Ad wars: battle begins for hearts and wallets of Christmas travellers

A day after a problem with its runway lights triggered dozens of long delays, Heathrow Airport has launched its Christmas advert.

The slogan of the ad is ‘Making it home makes it Christmas’, and it depicts a couple of retired bears named Doris and Edward Bair, now living in the Florida Keys, returning home to the UK for Christmas – pausing on arrival to buy some last-minute presents at the airport.

In its most recent results, Heathrow earned an average of £8.59 in retail revenue per passenger.

All flights from Miami to Heathrow arrive at Terminal 3, dating from 1961, but the ad depicts the couple’s arrival at the rebuilt Terminal 2, which opened in 2014.

Heathrow Airport declined to say how much the advertisement had cost to make.

The airport has the highest passenger departure charges in the world: for a flight to Florida, the fee is £44.91.

A spokesperson for Heathrow said: “It is normal practice for an organisation to spend money on growing passenger affinity and demand.

“Passenger growth and spend at Heathrow is good because it ultimately means user charges will fall, which is how we are regulated.”

Royalties on the ad’s soundtrack of ‘Every time you go away’ will provide early Christmas presents for the singer Paul Young and the songwriter Daryl Hall.

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Meanwhile, the start of Richard Curtis’s 2003 film Love Actually, featuring passengers apparently emerging from Arrivals at Heathrow, has been copied by the Scandinavian airline SAS.

The carrier has launched its bid for the hearts and wallets of Christmas travellers with a three-minute film created by the Danish director Jeppe Rønde. Along with the photographer Peter Funch, he spent a week at Copenhagen Airport’s arrivals hall.

The ad opens with “meeters and greeters” waiting anxiously for their loved ones outside arrivals. Some of the tearful encounters are real, while others are staged.

The airline says the director and photographer worked “with both cast and real chance encounters at the arrival hall as they waited for the right second to capture that unique feeling of arriving”.

Annelie Nässén, executive vice-president sales & marketing for SAS, said: “Travel changes us, and when it changes us, we change the world.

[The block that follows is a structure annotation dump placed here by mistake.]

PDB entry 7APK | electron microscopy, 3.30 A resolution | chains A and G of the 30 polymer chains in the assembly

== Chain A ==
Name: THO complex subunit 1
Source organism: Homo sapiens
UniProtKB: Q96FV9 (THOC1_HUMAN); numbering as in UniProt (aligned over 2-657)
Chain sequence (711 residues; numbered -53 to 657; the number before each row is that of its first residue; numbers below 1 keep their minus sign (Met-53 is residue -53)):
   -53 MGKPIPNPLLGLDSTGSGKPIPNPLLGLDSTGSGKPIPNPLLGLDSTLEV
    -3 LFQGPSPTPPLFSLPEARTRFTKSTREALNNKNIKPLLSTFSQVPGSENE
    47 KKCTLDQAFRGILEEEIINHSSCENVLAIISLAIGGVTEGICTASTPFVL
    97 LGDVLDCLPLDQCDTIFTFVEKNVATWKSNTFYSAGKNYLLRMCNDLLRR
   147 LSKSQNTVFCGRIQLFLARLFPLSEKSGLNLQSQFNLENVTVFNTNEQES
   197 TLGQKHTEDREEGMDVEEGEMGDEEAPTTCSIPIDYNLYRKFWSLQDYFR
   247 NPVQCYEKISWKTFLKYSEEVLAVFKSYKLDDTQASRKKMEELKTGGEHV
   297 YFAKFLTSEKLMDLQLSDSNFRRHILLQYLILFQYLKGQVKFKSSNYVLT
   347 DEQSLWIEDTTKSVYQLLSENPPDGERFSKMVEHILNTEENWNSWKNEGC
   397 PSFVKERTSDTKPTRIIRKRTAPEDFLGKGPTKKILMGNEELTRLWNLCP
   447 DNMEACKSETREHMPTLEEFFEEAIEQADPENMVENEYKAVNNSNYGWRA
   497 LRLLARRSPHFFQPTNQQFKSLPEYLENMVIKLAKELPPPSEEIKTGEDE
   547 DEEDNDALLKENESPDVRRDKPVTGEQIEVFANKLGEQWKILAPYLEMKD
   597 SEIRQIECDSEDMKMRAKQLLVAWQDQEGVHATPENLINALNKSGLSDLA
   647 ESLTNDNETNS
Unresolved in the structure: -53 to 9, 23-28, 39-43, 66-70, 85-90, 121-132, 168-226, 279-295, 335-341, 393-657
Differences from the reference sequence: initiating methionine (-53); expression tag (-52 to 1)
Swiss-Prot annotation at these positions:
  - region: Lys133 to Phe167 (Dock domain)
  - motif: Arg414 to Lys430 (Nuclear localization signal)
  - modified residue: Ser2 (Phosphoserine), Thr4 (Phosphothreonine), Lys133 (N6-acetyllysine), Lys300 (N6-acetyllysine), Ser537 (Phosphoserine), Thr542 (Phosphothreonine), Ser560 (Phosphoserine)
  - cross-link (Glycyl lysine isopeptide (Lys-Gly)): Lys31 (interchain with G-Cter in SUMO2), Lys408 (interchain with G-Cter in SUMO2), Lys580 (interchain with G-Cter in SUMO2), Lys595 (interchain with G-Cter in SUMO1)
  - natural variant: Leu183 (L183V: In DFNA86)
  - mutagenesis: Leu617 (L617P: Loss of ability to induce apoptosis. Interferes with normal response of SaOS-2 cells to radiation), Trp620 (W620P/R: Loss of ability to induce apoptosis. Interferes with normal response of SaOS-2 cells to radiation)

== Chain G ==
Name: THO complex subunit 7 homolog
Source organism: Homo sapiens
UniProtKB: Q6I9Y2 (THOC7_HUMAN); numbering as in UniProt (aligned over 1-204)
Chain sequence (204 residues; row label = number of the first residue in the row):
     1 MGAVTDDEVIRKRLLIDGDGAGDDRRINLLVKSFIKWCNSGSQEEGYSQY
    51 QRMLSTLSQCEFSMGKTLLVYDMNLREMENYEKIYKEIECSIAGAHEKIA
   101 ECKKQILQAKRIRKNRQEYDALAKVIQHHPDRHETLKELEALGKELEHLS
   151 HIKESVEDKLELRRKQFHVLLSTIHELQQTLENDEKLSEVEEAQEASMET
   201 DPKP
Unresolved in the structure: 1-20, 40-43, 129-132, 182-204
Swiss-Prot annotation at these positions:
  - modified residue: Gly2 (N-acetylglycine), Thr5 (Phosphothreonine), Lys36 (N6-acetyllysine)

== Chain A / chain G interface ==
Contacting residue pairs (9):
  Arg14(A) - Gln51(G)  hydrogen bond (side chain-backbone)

“With our new campaign ‘The Arrivals’, we want to show that travellers return richer.”

The campaign will run in the UK, US, Scandinavia, Germany, France, China and Japan.

Last month, Trailfinders launched its first television venture for 25 years. The giant travel firm last featured on TV when Mike Gooley, the founder, appeared in an American Express advert in 1993.

The 30-second film shows a range of experiences including a cruise ship, jungle adventure and safari, but was all shot in Spain early in September. 

Nikki Davies, marketing director for Trailfinders, said: “The ad is designed to both inspire its core target audience of affluent travellers and convey the breadth of holidays Trailfinders is renowned for.”

Meanwhile viewers of The Apprentice on BBC One have responded with derision to the candidates’ attempts to brand and advertise a new budget airline.

In Wednesday night’s edition, the two teams of aspiring entrepreneurs bickered as they filmed ads for ‘paper airlines’ named Jetpop and Manage-Air. The former showed a couple swigging champagne on the beach at Southend, while the latter used ‘Highway to Hell’ by AC/DC as its soundtrack.

Robert Sinclair, chief executive of London City Airport, criticised the choice of Jetpop as an airline name, saying: “Aren’t people going to be concerned that their jet might pop?”

The candidate were also lambasted for their choice of uniforms. One was judged to be too revealing, while the other was an inept copy of Emirates’ cabin crew dress.

The Independent headlined its review: “The most toe-curling episode in years”.

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